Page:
Estate planning
Read time: 5 mins

Estate planning

Estate planning ensures your wishes get carried out when you die. If you die unexpectedly or you lose your capacity to make decisions, it can be stressful for your family to make decisions on your behalf. Take the burden off your family and consider these helpful next steps to get you started.

What is estate planning?

While you’re alive, estate planning can include the process of organising your assets (your estate) in preparation for passing them onto your loved ones (your beneficiaries). This process could include speaking to an accountant and solicitor about how your assets are owned and taxed to protect their value, and making sure records are up to date.

Preparing a Will lets your loved ones know what’s included in your estate, and how you want your estate distributed after your death. An asset can include savings, your home, investments, car, and furniture and can even include precious jewellery or family heirlooms. 

Your superannuation is not an asset that automatically forms part of your Estate and therefore may not be distributed according to your Will. A super fund trustee will follow superannuation law and use its discretion to determine who’ll receive your super. So, it’s extremely important your beneficiaries are kept up to date. We’ve explained more about how your super can assist in estate planning and how you can nominate beneficiaries further below.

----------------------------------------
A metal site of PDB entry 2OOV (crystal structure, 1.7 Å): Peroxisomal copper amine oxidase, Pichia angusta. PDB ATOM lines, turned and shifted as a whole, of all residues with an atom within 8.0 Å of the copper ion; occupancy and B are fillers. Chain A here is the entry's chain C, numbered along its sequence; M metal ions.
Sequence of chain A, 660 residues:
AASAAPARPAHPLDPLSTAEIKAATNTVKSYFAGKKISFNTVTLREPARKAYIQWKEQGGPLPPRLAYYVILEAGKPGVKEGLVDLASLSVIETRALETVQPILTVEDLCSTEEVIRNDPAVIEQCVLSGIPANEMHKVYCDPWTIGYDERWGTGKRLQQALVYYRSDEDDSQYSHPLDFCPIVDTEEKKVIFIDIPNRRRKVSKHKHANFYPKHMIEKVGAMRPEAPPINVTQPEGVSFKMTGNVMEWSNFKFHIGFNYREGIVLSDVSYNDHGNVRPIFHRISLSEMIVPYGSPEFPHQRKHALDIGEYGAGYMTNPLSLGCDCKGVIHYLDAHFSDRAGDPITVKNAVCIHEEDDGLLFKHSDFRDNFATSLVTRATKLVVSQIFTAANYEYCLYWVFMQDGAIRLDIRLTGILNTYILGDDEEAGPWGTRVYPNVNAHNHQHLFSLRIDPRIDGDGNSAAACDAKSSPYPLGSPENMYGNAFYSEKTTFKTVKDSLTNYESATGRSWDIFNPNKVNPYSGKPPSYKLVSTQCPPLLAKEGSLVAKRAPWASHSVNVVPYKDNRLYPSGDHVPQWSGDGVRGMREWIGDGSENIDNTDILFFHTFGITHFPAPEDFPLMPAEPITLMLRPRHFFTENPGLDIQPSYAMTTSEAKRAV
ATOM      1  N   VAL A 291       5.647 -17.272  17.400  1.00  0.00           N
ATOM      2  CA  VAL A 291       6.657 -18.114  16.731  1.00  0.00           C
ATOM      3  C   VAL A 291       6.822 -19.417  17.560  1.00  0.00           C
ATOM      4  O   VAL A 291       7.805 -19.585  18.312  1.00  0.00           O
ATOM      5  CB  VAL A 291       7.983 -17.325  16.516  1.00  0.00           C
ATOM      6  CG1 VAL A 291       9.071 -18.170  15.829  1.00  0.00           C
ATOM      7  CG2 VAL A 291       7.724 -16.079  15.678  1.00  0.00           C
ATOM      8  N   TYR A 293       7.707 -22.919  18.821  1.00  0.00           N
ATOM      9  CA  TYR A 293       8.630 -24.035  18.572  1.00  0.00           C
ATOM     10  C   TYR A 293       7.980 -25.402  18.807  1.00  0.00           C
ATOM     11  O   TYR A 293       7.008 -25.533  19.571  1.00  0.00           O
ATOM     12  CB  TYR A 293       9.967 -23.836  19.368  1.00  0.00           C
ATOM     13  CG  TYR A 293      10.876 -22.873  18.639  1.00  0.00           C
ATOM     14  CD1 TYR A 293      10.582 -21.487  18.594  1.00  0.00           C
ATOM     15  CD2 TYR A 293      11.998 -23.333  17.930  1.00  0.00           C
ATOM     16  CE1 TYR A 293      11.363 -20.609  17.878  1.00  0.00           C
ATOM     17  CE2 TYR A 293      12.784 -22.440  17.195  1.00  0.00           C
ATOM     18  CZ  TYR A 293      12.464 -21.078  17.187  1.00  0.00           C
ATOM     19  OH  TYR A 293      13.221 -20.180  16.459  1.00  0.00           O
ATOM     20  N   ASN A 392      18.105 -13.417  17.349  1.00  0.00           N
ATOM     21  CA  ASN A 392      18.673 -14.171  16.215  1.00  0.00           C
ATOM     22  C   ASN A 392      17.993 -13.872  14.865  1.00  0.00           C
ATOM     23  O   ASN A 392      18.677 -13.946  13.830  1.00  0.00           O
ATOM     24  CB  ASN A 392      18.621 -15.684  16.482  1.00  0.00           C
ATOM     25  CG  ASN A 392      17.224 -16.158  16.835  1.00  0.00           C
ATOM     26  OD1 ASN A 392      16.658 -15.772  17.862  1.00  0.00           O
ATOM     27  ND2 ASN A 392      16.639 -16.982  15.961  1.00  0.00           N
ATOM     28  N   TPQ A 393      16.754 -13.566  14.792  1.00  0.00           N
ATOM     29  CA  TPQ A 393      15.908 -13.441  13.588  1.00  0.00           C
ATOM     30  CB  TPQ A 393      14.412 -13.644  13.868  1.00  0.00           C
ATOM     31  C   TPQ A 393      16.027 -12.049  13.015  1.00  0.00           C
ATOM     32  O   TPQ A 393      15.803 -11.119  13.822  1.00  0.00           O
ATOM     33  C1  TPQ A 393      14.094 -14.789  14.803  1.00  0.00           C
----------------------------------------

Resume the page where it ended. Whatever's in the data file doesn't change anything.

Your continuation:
The best thing you can do for your family is plan the distribution of your estate, so they’re prepared when the time comes.

Nominate a power of attorney

A power of attorney is the trusted person (or people) you nominate to make important decisions about you and your estate if you’re no longer able to do so yourself. There are different types of nominations you can make, for example, to make specific decisions like paying your bills, or other decisions like your hospital treatment.